At long last, designs are in place and construction will begin as early as next month on the $5.7 million facelift to Del Mar’s downtown corridor.
The city council on Feb. 20 gave City Manager Scott Huth the go-ahead to request bids for $1.4 million in infrastructural and aesthetic upgrades at the 900 and 1000 blocks of Camino del Mar, the opening phase of the city’s Downtown Streetscape plan, a nearly $5.7 million overhaul city leaders say will breathe new life into Del Mar's aging commercial and cultural hub.
Under Streetscape, Camino del Mar will be repaved and lined with new sidewalks and medians, four-way crosswalks, a color-coordinated landscaping scheme, dozens of new trees, street furniture, parklets and spaces for public art.
Bids for Phase One are expected mid- to late-March. By city rule, the lowest must be selected. As long as one bid comes in under the $1.4 million limit, Huth can authorize construction to begin immediately. If all bids exceed $1.4 million, the council will have to give approval in April.
Construction will last through mid-June, overlapping the opening weeks of the San Diego County Fair, but by then the work should consist of less-disruptive elements such as light pole installation and landscaping, said senior analyst Rachel Beld.
The timing and duration of lane closures on Camino del Mar won't be known until city planners collaborate with whichever contractor wins the construction bid.
Work on Streetscape’s designs, led by Spurlock Associates, got underway early last summer, picking up where a mostly unfulfilled plan from 1997 left off. Six months of dialogue with business leaders and downtown residents resolved Streetscape’s dozens of details last month—the types of brick for crosswalk pavers, for example, and the design of benches and trash cans, and selection of 12- and 18-foot tall “craftsman”-style light poles to replace Camino del Mar’s towering, 50-year-old light poles.
A flush of succulents and flowering shrubs will be arranged in "bands of coordinated color" progressing along Camino del Mar, Beld said, with pink, blue and purple hues at the 900 and 1000 blocks giving way to gold and orange at the 1100 and 1200 blocks, and finished off in red, gold and white at the 1300 and 1400 blocks.
Thirty-five trees will be removed and 85 planted in their place, low enough so as not to block residential views or new signage that will help create a sense of place. Trees in the median are expected to stay well below 30 feet, with trees planted along sidewalks having more room to grow. Concerns that emerged over the tree-planting scheme have been less about view blockage and more about aesthetic consistency, said Councilman Dave Druker.
"If you look at our residential environment and then you walk across the street to San Diego, all of a sudden you can tell a huge difference,” he said. “... This is a discussion we need to continually have as to how much we do with trees."
The forthcoming construction marks Del Mar’s first use of Measure Q funds. The city council in November allocated $1 million from the city’s general fund to pay for Streetscape’s first phase. The remaining $400,000 will come from the $2.5 million expected to be generated by Measure Q, the 1 percent sales tax increase approved by Del Mar voters in 2016.
Last fall, the council followed community input in designating Streetscape and two other projects—undergrounding utility lines throughout Del Mar and a proposed redesign of Del Mar Shores Park—as the first to tap into the Measure Q windfall.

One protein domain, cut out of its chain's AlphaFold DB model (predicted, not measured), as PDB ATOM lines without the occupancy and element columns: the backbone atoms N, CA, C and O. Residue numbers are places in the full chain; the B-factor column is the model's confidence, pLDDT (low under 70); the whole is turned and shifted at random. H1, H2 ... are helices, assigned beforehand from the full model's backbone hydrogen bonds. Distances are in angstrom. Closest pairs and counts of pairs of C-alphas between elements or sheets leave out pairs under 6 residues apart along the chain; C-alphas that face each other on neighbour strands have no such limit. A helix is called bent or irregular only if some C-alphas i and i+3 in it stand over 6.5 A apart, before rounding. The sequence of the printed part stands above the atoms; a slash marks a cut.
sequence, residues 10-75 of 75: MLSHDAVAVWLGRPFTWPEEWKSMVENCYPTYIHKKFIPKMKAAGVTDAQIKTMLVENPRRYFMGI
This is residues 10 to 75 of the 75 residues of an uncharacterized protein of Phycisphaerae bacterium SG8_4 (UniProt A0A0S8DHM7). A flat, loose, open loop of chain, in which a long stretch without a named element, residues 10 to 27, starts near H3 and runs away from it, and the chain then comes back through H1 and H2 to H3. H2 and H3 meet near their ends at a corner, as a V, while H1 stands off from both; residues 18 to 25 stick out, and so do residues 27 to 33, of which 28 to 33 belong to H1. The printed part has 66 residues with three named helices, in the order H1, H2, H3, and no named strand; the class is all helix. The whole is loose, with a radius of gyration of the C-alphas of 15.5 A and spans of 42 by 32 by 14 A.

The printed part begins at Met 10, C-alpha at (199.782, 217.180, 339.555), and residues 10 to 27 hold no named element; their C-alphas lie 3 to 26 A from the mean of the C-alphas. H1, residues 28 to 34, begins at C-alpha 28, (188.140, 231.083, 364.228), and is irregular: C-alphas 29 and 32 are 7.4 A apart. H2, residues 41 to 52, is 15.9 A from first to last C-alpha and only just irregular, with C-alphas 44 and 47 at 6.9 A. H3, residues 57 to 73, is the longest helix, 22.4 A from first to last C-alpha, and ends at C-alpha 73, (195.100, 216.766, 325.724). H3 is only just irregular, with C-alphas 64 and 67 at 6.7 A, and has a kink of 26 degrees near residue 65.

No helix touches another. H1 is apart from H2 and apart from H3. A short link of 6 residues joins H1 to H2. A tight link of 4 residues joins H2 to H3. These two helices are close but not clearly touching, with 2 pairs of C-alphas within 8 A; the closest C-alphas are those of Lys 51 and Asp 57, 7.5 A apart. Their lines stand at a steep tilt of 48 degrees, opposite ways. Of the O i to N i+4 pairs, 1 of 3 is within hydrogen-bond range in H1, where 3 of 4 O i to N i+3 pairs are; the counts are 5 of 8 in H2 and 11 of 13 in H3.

"The thing that feels uncomfortable is that we don't know what the other pieces [of Streetscape] are," said Councilman Terry Sinnott. “But I'm particularly anxious to get this going and I think we'll have the room in the Measure Q budget to address the other priorities the community has talked about.”
Two sticking points required the council’s attention: relocating the 13th Street bus stop from the intersection’s southwest corner to its northeast corner, and painting green lanes on Camino del Mar to demarcate bicycle-vehicle “conflict zones.”
The lanes came at the request of bicycling advocates and won support from Del Mar’s advisory committees on traffic and sustainability.
Moving the bus stop would allow a better fit for the intersection’s four-way crosswalk, but take away two of the Del Mar Library’s designated parking spots. Without those spots, the library would be in violation of the city’s notoriously strict parking regulations.
The council unanimously agreed to leave the bus stop as is. With most councilmembers voicing displeasure over the bicycle lanes, the council deferred a decision in order to see how Streetscape’s other elements fall into place.
Streetscape’s subsequent phases are expected to follow in the early months of at least the next two years, and will be far more extensive and complicated as it progresses north along Camino del Mar. Huth told the council to be ready to give direction on Phase Two in October.
"As I’m sitting here right now, I don't know if that's a two-block or a four-block phase, because we have to look at our whole funding pie and see how that fits in," he said.
Either way, construction of Phase Two will be able to begin in January, Huth said, allowing five months of construction before wrapping up for the summer tourist season.
Despite the uncertainty over the timing and extent of Streetscape’s forthcoming phases, councilmembers were eager to commit to push forward with all due haste.
“Phase One should be followed quickly with getting the rest of the downtown done, because obviously this is not going to have the impact that we all want until we're able to get through the whole city,” said Councilwoman Ellie Haviland. “So I hope that we will build on this great start very quickly and get to the rest of the city as quickly as we can."